Humidity is part of a home’s life. You look out your window and see drops of water on your window. You think it’s strange, because it wasn’t supposed to rain last night. Upon closer examination, you realize that the water droplets are inside your window. Humidity is a part of a home’s life, especially when you live in a humid area. However, too much humidity can make your home smell musty, encourage the growth of mold and dust mites, and damage your home and everything inside of it. That’s why it’s important to know what causes condensation on your windows’ interior or exterior and how to reduce humidity to a reasonable level. Here are a few reasons why you might be experiencing window sweat in your home:
Common Causes of Moisture on Your Windows
- Drop in temperature: Even with the best insulated windows, it’s not uncommon for windows to act as dehumidifiers when the temperature outside drops to around 40 degrees Fahrenheit or colder.
- Your home is a little too airtight: Newer homes don’t allow moist air to escape as easily as old homes. We like being well-protected from the outside, but that can increase the moisture levels inside our homes as well.
- Use of propane or gas: Both propane and gas release a lot of moisture into the air when they are burned.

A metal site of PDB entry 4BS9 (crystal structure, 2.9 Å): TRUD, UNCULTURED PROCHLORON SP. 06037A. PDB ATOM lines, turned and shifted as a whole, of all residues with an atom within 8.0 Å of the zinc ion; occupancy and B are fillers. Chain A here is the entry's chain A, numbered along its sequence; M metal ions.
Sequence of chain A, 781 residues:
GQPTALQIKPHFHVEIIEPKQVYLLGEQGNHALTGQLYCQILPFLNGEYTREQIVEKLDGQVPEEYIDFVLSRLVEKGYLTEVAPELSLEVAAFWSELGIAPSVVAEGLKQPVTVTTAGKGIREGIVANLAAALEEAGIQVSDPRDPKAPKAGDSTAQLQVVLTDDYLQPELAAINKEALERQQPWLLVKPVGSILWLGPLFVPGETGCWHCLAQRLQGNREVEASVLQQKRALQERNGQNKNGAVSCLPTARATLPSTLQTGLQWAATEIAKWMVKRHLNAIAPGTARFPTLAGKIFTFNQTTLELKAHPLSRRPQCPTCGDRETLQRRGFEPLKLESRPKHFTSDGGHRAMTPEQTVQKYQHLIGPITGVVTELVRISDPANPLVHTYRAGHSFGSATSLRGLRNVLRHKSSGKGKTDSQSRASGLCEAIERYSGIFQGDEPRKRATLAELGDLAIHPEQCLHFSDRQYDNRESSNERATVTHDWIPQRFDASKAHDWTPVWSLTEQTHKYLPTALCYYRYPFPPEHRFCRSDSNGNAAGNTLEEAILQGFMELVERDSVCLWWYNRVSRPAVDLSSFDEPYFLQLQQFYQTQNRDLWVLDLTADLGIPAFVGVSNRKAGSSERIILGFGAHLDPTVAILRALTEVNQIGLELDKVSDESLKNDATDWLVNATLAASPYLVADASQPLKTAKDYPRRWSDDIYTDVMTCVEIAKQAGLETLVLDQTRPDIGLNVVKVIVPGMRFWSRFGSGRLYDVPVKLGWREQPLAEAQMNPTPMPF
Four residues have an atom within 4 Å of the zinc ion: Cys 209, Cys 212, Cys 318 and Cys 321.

- Your just recently built your home: Wood, concrete and other materials can take anywhere from a year to 18 months to completely dry out. In the meantime, they may be releasing moisture into your new home’s atmosphere. If you open your doors and windows for a few minutes in the evening after moisture has built up, this can can help release some of the water vapors in your home.
- You have a lot of indoor plants: Indoor plants can help improve air quality, especially if you have allergies. They also release a lot of vapor as well, just like in the jungle.
- You just had a really humid summer: Wood and other building materials are great at absorbing humidity during a particularly steamy summer. When the indoor heating starts to dry things out, expect that the wood and other materials in your home will start to let go of that humidity and release it into your home’s interior.
What Can You do to Reduce Condensation on Your Windows?
One of the first steps in reducing condensation is to conduct an assessment. Purchase a hygrometer and assess the various levels of relative humidity within your house. Remove or fix, if possible, any sources of excessive moisture, such as houseplants, poorly insulated windows, or a faulty bathroom fan. If the humidity level is too high, you can consider adjusting the humidity with a dehumidifier, especially for the winter months.
Consider a Security Assessment
While you are doing an assessment of your windows, and whether they need to be updated, why not consider a security assessment as well? Did you know that 23% of burglars gain access to a home through a first-floor window? If your windows don’t have sensor protection, maybe it’s time to conduct an overall assessment of how safe your house really is? If you are interested in monitored home security to keep you and your loved ones safe, get a free quote from Protect America. You will be glad you did.